Wednesday, August 2, 2017

A new romance/suspense novel
Joe Prentis
I wouldn’t knowingly start any novel if there wasn’t a romance involved in the plot. Who could ever forget Les Miserables, Gone with the Wind, or Anna Karenina? In other books, the love interests might be more subtle. You will find love stories intertwined in the main plot in most suspense novels. James Patterson does it well, and even the most hardened prison stories have romance in some fashion. It might be a long ago high school romance, but if it is worth reading, it is there, and even more poignant because it is often intertwined with anger and hate.
I don’t like what some people call romance, which is nothing but thinly disguised porn. You know the kind of story I’m talking about. The guy enters the laundry, says hello to a girl standing by the washers, and almost immediately they are on the folding table trying to increase the world’s population.
The most important question an author can ask is: ‘what do the characters want?’ That can involve many things, but the most important is love and to be loved in some fashion or the other.
‘Forgotten’ is such a story. Amber is lonely, so shy that she has almost no friend except Emily, and a driving desire to have a career as a singer. Her mother has died two months before her graduation from USC, and she has no relationship with her father except for an occasional visit from him. Who is Robert Fitzgerald, she has always wondered, or more important is the question of what he is. Her father is suddenly in her life again, showering her with gifts and offers to help her find the career she wants. But does she dare let down her defenses long enough to establish a relationship with him? Despite her reservation, her life is suddenly out of control, and she finds herself in a turbulent situation that both excites and frightens her.

Don’t miss Forgotten. It will be released on Amazon Kindle this week at the introductory price of 99¢. 

Sunday, February 21, 2016


Lost and found is a collection of short stories by Maria Savva about ordinary people living ordinary lives, torn apart by regret, remorse, and deceit. We are all stumbling through life together.

What makes us betray a loved one? Can isolation lead to irrational behavior? Why do other people's lives look more appealing?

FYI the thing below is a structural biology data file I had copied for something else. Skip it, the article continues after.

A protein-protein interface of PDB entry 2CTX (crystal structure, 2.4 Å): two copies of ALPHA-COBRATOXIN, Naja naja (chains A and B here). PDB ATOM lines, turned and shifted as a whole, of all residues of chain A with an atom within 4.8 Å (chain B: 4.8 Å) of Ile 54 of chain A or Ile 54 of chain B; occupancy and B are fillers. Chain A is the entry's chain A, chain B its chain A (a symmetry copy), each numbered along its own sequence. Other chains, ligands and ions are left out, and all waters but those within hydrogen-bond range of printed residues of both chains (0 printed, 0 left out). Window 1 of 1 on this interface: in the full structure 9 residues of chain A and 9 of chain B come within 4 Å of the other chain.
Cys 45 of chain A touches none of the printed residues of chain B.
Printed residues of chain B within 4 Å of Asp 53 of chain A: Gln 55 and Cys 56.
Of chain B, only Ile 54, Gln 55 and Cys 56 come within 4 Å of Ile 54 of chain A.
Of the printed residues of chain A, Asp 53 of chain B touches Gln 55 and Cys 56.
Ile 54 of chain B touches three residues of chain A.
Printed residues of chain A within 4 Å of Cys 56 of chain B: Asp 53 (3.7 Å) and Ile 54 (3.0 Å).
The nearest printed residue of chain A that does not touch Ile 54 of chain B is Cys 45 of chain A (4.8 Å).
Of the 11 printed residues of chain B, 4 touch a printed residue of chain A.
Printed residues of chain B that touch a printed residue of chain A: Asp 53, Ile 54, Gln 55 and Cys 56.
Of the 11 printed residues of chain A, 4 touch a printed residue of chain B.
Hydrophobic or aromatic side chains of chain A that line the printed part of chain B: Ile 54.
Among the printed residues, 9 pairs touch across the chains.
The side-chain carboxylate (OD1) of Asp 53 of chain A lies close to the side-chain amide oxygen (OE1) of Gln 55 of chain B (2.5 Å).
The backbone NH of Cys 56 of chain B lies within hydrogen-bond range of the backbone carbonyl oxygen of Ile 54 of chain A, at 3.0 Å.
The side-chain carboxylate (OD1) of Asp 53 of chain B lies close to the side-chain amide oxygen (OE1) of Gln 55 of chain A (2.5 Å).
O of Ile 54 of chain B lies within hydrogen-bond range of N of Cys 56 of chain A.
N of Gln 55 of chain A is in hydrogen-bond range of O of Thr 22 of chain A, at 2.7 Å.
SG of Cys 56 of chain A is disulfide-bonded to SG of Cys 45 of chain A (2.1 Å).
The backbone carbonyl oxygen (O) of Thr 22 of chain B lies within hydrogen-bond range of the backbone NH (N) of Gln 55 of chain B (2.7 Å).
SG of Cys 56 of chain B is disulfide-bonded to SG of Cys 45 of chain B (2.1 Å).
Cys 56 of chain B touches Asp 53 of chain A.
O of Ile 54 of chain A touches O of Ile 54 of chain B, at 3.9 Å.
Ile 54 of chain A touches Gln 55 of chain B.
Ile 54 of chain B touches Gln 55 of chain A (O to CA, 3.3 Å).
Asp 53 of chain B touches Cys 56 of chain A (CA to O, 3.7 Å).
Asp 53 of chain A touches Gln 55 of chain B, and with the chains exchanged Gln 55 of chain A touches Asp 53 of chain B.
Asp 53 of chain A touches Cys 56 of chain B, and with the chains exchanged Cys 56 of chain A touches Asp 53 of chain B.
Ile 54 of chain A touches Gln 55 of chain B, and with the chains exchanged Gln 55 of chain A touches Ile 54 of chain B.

Here are some of the stories you will find in Maria's book:

A Different World: A young man finds friends in the most unlikely place.
An Innocent Man: Will Oliver face a prison sentence for something he didn't do?
Boomerang: A single mother wants her old life back, but will her prayers be answered?
What's Left Unsaid: When one lie leads to another.
Office Gossip: What happens when a handsome new male boss starts work in a female dominated office?
Birthday Boy: Will Victor get away with his lecherous behavior?
Happy Anniversary: Les is unhappy in his marriage but things take an unexpected turn.

Monday, November 16, 2015

5-star review

I certainly did not regret my decision to purchase Antaeus Factor.
It is a skillfully constructed thriller, and at the same time it is a murder mystery, with an intricate plot and well-developed characters. The action takes the reader on a whirlwind ride across the globe.
The scene is set in the first chapter with the unexplained murder of reporter Thomas Allard in
Memphis. A mysterious set of events seems​ to be conspiring to hinder the police investigations. Ron Cable, working in Rome, Italy is approached out of the blue to replace his step father as CEO of the hugely influential company Cable Incorporated. A mysterious series of events sees Ron deported from Italy. This is just one of numerous damaging and unexplained events that seem to be plaguing Cable Incorporated and anyone with any connection to the company.
Lies, deceit, murders, computer hacking and manipulated events designed to shame and embarrass conspire to destroy Cable Corporation. Everyone appears to be working to different agendas.
Antaeus Factor is a thoroughly enjoyable read that will keep you on the edge of your seat. The plot is first rate, scene settings and characters are cleverly constructed with a professional panache. The author has done a skilful job in creating an easy reading novel that ticks all the boxes.

Friday, November 6, 2015


I think it is wonderful that some experienced writers spend so much time answering research questions for the rest of us. Three generous experts come immediately to mind; Neil Low, Dr. Doug Lyle, and Lee Lofland. Many novels have passed the giggle test because these experts went to the trouble of giving an accurate answer to some obscure research problem. Regardless of how well educated you are, you can’t know everything about any given subject, and that is when you go to someone who knows more about it than you do.